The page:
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Transformers: The Game

Score: 65%
ESRB: Teen
Publisher: Activision
Developer: Traveller's Tales
Media: DVD/1
Players: 1
Genre: Action/ Adventure/ Themed

Graphics & Sound:

I have to remind myself once again that it is summer time. Summer time means all of the marketing monsters chomping at the bit with their summer movie blockbusters in tow, just itching to get them as much publicity as possible. So how do you go above and beyond the typical movie posters, plot revealing trailers and toy line? You make a videogame out of it. So, thus we have Transformers: The Game. Now if you haven't heard, Transformers have been around a while. I was a huge fan, of course, and as a lifelong fan, I have an idea of what the game should be like in my head. This was not that game. This was yet another movie turned game.

Based off the current version of the Transformers movie, because yes there has already been one, the look is very similar to games like Grand Theft Auto III. You have a weird mixture of these real world textures and cartoon-like appearances of common people and places. Overall, the look gave this a "been there, done that" feel. All of the intros and cut scenes are done in the same style as the game. I was hoping to get some movie footage. You are also going to see the same vehicles and enemies over and over, so get used to the repetition.

The music is directly from the movie, as are all of the well known sound effects that you would expect from the Transformers universe. With a classic that already has a deep and embedded history, it is hard to stray from expectations in any way. I unfortunately have not had a chance to see this new version of Transformers, but I am remedying that soon.


In Transformers: The Game, you start off deciding if you are an Autobot or one of the evil Decepticons. Choosing either will start you off in different areas of the movie. Once you have chosen your fate, you play down a very linear game experience tied to experiences of the movie, a game on rails. I mentioned in Graphics that the game looked like GTA III and it plays like it as well, in a bad way. All of the physics for the game were really off for me. In the early missions with the Autobot Bumblebee, the driving was awkward and not as easy to control as I thought a simple movie game should be. You have an attention and damage meter just like GTA III that alerts more cops to the scene in order to make completing your tasks harder. So when it came down to it, I was playing a familiar game minus the free-roaming ability and side missions that made it interesting.

You can transform at any time. Your vehicle or disguised mode, whatever that may be for the character you are playing, is your fastest way to get around the map. Your robot mode is where you can do the most damage to other Transformers. You will proceed along the storyline completing each mission and gathering points and tokens towards unlockable Bonus Features.

The targeting reticule and camera are controlled by the wand with the movement controlled by the thumb stick on the Nunchuk. The camera is controlled by your reticule touching the side of the screen. The whole control scheme felt off as well. I felt a 3rd person look in robot mode would have done just fine and not been as awkward.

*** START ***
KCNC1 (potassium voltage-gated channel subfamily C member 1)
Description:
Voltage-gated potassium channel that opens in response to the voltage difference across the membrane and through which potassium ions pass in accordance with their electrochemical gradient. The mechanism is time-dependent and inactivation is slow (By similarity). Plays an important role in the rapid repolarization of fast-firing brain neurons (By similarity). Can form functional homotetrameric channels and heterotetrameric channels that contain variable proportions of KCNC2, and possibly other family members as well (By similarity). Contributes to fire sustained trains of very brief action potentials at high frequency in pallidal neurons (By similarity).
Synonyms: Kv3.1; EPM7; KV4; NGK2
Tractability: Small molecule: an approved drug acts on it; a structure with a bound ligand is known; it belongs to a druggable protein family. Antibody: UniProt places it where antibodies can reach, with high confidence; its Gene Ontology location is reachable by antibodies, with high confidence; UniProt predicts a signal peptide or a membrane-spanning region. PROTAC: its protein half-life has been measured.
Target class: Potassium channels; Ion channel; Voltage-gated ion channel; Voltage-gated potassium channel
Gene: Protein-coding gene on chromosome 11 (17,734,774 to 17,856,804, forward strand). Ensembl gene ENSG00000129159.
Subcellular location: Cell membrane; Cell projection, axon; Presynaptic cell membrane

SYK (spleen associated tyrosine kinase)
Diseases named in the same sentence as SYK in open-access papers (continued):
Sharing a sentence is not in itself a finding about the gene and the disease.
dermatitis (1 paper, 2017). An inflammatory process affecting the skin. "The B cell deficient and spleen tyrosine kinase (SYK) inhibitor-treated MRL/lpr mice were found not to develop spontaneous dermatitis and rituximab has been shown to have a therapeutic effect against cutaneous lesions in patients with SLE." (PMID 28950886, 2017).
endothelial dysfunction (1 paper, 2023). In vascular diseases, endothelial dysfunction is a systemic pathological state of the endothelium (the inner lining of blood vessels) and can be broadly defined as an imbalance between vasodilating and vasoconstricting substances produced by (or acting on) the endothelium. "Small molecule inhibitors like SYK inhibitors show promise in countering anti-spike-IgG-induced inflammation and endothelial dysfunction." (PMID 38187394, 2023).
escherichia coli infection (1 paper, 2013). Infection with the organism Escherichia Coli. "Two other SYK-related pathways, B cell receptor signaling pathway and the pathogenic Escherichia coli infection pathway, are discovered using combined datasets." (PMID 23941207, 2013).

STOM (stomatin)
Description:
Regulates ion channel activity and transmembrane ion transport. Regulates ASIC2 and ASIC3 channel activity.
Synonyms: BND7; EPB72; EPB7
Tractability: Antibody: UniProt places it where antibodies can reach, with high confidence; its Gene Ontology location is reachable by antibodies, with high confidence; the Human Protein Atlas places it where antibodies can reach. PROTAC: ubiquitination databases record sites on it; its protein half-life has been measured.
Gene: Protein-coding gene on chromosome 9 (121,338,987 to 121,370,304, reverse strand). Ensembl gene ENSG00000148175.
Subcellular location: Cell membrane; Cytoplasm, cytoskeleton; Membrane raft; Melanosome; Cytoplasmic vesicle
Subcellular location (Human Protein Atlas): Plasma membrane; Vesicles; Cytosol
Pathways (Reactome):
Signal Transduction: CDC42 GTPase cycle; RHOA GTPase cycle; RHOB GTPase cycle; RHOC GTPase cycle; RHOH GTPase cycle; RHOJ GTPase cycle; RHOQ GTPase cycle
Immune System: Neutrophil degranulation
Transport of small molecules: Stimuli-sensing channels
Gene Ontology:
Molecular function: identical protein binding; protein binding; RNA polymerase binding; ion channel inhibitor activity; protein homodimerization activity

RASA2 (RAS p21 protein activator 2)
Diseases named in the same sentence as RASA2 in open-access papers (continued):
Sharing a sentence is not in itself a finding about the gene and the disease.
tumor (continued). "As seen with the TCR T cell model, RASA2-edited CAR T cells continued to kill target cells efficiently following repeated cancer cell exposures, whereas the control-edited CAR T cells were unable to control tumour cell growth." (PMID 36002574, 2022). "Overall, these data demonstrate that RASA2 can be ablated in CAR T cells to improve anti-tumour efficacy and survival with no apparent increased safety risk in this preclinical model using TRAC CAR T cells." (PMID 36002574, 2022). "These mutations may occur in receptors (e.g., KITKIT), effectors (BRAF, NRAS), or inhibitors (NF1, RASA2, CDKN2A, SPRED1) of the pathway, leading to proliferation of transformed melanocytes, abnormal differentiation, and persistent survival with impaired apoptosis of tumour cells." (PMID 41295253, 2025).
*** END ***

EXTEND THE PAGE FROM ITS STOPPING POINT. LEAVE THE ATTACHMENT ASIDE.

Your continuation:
So besides Transformers: The Game being harder to control than the bowels of a 19 year old poodle with a spastic colon, I thought the game was fairly easy and straightforward. There are no upfront ways to change the difficulties in the game settings such as easy, medium, or hard.

I spoke earlier about the control scheme, but it really deserves another look to say, "What were they thinking?" I was really confused by this because there were several ways they could have gone about controlling the robot. If you wanted to leave the ability to target anything on the viewable screen with your wand, then why have an auto-target? It locked your camera into it and left you disoriented when you tried to move around.

Game Mechanics:

The physics of Transformers: The Game has to be, by far, one of the more unbalanced and random mechanics in the game. I bump a car and it flies across the screen at mach 1, but if I bend over to pick one up to use as a weapon, I am all of the sudden caught in this time dilation field that won't let me move. But, I can hit someone with a piece of construction fencing and I have to work to find out where they have landed so I can finish them off.

You will find yourself having to work your way through extremely large chunks of the game in order to be able to save, so that you can take advantage of the bonus features you have unlocked. I will let you be the judge of whether the bonus features were worth the fuss of trying to unlock them. I personally was not surprised with the offering.

I really hope the movie is better than the game, but I have no fear it will be. I have a lot of childhood imagination, time, and my allowance invested in the Transformer's universe. I spent hours as Optimus Prime as well as many characters. I know this game is a marketing ploy, but it really doesn't help that we perpetuate the stigma that movies make bad games. Already we see that the box office take for Transformers will "force" another sequel, which in turn will mean another game. Hopefully the second time will be a charm.

-WUMPUSJAGGER, GameVortex Communications
AKA Bryon Lloyd

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